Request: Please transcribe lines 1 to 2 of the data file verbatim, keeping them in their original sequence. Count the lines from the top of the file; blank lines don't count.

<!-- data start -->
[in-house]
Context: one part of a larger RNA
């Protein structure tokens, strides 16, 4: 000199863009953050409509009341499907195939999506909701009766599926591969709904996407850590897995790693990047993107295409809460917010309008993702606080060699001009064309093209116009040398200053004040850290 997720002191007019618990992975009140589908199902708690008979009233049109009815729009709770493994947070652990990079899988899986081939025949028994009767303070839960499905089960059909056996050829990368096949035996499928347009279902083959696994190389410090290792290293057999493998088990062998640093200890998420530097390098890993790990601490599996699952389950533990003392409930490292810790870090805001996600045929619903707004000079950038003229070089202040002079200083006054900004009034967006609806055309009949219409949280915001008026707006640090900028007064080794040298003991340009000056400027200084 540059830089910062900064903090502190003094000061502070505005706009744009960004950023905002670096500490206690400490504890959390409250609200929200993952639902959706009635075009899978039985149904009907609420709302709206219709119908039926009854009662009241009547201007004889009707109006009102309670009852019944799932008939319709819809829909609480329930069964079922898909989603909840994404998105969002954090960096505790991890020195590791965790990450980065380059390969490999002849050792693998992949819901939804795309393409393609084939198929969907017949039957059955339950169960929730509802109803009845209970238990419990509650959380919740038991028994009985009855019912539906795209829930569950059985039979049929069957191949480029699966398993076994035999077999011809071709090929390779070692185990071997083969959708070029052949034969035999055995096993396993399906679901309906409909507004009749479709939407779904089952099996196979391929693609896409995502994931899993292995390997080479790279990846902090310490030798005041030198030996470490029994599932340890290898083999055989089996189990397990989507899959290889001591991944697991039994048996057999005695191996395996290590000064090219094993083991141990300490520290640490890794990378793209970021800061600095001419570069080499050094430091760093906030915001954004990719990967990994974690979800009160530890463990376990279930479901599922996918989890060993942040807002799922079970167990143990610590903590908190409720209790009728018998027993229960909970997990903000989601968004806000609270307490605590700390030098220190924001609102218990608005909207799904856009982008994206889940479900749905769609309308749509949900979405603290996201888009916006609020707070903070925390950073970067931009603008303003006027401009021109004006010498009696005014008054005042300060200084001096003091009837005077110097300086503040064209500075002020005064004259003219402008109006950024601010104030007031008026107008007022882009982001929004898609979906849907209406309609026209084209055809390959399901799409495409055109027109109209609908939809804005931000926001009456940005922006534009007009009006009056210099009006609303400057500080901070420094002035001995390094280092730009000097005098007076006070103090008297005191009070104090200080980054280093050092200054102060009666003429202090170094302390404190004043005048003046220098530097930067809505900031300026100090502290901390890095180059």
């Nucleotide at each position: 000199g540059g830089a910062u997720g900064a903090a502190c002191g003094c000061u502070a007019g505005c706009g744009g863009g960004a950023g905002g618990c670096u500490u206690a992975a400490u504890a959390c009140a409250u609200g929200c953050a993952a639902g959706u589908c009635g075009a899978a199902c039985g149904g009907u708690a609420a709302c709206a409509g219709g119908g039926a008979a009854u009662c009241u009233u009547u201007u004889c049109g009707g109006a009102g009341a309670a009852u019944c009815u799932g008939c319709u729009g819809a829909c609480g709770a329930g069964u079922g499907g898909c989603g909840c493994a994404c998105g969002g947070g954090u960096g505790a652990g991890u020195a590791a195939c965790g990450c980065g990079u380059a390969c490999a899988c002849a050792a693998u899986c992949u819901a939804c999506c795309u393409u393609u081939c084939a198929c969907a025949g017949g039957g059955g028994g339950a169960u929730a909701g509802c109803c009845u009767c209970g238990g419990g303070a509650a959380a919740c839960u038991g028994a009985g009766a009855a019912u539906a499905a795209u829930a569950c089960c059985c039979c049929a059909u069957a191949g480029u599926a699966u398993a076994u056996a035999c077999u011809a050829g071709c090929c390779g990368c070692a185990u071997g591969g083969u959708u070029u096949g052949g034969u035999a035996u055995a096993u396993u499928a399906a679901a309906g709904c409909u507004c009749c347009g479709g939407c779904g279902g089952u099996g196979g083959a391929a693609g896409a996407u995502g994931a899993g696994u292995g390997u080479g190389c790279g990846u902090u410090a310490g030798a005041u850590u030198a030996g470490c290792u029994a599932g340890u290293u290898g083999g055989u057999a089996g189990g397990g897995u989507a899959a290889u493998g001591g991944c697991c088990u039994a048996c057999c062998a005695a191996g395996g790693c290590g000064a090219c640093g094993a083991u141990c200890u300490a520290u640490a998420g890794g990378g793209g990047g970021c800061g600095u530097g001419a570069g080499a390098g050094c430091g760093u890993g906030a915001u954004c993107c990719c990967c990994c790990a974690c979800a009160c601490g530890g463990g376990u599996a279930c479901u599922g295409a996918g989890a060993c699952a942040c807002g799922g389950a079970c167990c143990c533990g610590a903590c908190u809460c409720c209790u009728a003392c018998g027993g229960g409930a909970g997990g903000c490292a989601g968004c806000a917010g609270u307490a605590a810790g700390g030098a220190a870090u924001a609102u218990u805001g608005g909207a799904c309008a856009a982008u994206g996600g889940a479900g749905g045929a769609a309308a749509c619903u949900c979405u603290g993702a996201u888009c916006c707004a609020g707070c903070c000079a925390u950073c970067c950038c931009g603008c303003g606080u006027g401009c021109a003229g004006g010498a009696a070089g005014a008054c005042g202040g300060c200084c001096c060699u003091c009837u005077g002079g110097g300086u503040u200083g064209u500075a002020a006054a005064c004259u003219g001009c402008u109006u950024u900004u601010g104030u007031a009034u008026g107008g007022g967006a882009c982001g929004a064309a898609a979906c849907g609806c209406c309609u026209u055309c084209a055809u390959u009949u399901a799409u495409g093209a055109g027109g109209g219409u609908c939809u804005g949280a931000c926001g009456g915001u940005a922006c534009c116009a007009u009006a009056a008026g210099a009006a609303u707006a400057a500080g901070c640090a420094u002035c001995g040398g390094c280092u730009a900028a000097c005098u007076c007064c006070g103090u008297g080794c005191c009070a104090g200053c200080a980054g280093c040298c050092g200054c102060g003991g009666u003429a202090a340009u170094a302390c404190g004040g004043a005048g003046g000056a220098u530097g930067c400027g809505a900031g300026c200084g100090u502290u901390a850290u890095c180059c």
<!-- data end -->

[in-house]
Context: one part of a larger RNA